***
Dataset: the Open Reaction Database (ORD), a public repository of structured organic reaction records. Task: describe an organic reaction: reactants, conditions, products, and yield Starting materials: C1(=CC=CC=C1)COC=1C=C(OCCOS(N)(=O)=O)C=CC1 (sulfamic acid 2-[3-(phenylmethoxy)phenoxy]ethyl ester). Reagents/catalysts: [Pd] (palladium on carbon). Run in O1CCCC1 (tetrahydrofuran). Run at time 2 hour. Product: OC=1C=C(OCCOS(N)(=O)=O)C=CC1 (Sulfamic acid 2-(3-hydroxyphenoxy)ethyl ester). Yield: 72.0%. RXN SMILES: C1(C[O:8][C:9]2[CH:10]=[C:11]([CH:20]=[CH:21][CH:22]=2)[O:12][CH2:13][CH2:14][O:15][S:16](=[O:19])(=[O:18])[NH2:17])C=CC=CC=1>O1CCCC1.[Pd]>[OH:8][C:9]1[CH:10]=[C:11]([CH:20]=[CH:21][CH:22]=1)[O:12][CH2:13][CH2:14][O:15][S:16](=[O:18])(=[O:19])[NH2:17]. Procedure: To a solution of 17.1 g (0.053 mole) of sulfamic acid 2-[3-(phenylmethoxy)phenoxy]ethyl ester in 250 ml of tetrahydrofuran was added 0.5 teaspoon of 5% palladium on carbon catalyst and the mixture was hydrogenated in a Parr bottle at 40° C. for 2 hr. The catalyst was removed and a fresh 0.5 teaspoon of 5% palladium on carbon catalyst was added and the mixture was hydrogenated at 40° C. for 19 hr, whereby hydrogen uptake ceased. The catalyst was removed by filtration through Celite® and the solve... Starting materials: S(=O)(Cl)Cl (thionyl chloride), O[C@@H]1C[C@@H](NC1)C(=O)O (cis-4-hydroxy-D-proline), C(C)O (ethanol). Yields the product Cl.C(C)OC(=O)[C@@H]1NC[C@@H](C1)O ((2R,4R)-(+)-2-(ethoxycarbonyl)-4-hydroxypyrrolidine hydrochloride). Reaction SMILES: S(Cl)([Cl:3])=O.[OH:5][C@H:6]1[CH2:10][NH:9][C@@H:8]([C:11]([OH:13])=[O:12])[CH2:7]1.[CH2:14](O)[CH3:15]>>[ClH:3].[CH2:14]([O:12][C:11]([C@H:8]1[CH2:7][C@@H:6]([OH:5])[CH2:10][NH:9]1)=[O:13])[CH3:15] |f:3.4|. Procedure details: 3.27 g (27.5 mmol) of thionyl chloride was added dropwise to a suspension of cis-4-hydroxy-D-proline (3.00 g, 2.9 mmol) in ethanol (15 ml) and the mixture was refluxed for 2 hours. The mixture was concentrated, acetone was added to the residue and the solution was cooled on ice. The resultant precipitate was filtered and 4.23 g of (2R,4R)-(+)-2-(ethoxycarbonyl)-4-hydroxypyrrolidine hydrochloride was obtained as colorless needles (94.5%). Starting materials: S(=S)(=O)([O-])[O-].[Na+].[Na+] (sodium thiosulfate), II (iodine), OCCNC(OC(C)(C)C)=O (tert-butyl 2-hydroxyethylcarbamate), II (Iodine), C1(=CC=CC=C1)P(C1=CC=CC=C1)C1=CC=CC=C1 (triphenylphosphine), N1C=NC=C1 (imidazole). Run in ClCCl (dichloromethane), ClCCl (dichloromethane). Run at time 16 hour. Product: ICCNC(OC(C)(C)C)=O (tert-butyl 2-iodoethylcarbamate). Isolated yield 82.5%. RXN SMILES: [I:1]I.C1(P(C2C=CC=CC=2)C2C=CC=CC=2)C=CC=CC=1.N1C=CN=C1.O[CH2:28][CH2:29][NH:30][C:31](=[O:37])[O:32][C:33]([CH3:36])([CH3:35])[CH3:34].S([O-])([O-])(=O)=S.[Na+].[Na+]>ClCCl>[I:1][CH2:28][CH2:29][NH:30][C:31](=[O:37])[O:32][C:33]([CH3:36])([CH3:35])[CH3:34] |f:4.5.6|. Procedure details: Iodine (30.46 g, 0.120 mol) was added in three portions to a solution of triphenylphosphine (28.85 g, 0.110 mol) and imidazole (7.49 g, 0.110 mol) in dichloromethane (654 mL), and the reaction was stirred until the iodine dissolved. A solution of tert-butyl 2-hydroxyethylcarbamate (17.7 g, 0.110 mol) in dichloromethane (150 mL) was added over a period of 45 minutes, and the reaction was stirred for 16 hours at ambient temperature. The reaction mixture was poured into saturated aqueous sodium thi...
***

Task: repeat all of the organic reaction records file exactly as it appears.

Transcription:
Dataset: the Open Reaction Database (ORD), a public repository of structured organic reaction records. Task: describe an organic reaction: reactants, conditions, products, and yield Starting materials: C1(=CC=CC=C1)COC=1C=C(OCCOS(N)(=O)=O)C=CC1 (sulfamic acid 2-[3-(phenylmethoxy)phenoxy]ethyl ester). Reagents/catalysts: [Pd] (palladium on carbon). Run in O1CCCC1 (tetrahydrofuran). Run at time 2 hour. Product: OC=1C=C(OCCOS(N)(=O)=O)C=CC1 (Sulfamic acid 2-(3-hydroxyphenoxy)ethyl ester). Yield: 72.0%. RXN SMILES: C1(C[O:8][C:9]2[CH:10]=[C:11]([CH:20]=[CH:21][CH:22]=2)[O:12][CH2:13][CH2:14][O:15][S:16](=[O:19])(=[O:18])[NH2:17])C=CC=CC=1>O1CCCC1.[Pd]>[OH:8][C:9]1[CH:10]=[C:11]([CH:20]=[CH:21][CH:22]=1)[O:12][CH2:13][CH2:14][O:15][S:16](=[O:18])(=[O:19])[NH2:17]. Procedure: To a solution of 17.1 g (0.053 mole) of sulfamic acid 2-[3-(phenylmethoxy)phenoxy]ethyl ester in 250 ml of tetrahydrofuran was added 0.5 teaspoon of 5% palladium on carbon catalyst and the mixture was hydrogenated in a Parr bottle at 40° C. for 2 hr. The catalyst was removed and a fresh 0.5 teaspoon of 5% palladium on carbon catalyst was added and the mixture was hydrogenated at 40° C. for 19 hr, whereby hydrogen uptake ceased. The catalyst was removed by filtration through Celite® and the solve... Starting materials: S(=O)(Cl)Cl (thionyl chloride), O[C@@H]1C[C@@H](NC1)C(=O)O (cis-4-hydroxy-D-proline), C(C)O (ethanol). Yields the product Cl.C(C)OC(=O)[C@@H]1NC[C@@H](C1)O ((2R,4R)-(+)-2-(ethoxycarbonyl)-4-hydroxypyrrolidine hydrochloride). Reaction SMILES: S(Cl)([Cl:3])=O.[OH:5][C@H:6]1[CH2:10][NH:9][C@@H:8]([C:11]([OH:13])=[O:12])[CH2:7]1.[CH2:14](O)[CH3:15]>>[ClH:3].[CH2:14]([O:12][C:11]([C@H:8]1[CH2:7][C@@H:6]([OH:5])[CH2:10][NH:9]1)=[O:13])[CH3:15] |f:3.4|. Procedure details: 3.27 g (27.5 mmol) of thionyl chloride was added dropwise to a suspension of cis-4-hydroxy-D-proline (3.00 g, 2.9 mmol) in ethanol (15 ml) and the mixture was refluxed for 2 hours. The mixture was concentrated, acetone was added to the residue and the solution was cooled on ice. The resultant precipitate was filtered and 4.23 g of (2R,4R)-(+)-2-(ethoxycarbonyl)-4-hydroxypyrrolidine hydrochloride was obtained as colorless needles (94.5%). Starting materials: S(=S)(=O)([O-])[O-].[Na+].[Na+] (sodium thiosulfate), II (iodine), OCCNC(OC(C)(C)C)=O (tert-butyl 2-hydroxyethylcarbamate), II (Iodine), C1(=CC=CC=C1)P(C1=CC=CC=C1)C1=CC=CC=C1 (triphenylphosphine), N1C=NC=C1 (imidazole). Run in ClCCl (dichloromethane), ClCCl (dichloromethane). Run at time 16 hour. Product: ICCNC(OC(C)(C)C)=O (tert-butyl 2-iodoethylcarbamate). Isolated yield 82.5%. RXN SMILES: [I:1]I.C1(P(C2C=CC=CC=2)C2C=CC=CC=2)C=CC=CC=1.N1C=CN=C1.O[CH2:28][CH2:29][NH:30][C:31](=[O:37])[O:32][C:33]([CH3:36])([CH3:35])[CH3:34].S([O-])([O-])(=O)=S.[Na+].[Na+]>ClCCl>[I:1][CH2:28][CH2:29][NH:30][C:31](=[O:37])[O:32][C:33]([CH3:36])([CH3:35])[CH3:34] |f:4.5.6|. Procedure details: Iodine (30.46 g, 0.120 mol) was added in three portions to a solution of triphenylphosphine (28.85 g, 0.110 mol) and imidazole (7.49 g, 0.110 mol) in dichloromethane (654 mL), and the reaction was stirred until the iodine dissolved. A solution of tert-butyl 2-hydroxyethylcarbamate (17.7 g, 0.110 mol) in dichloromethane (150 mL) was added over a period of 45 minutes, and the reaction was stirred for 16 hours at ambient temperature. The reaction mixture was poured into saturated aqueous sodium thi...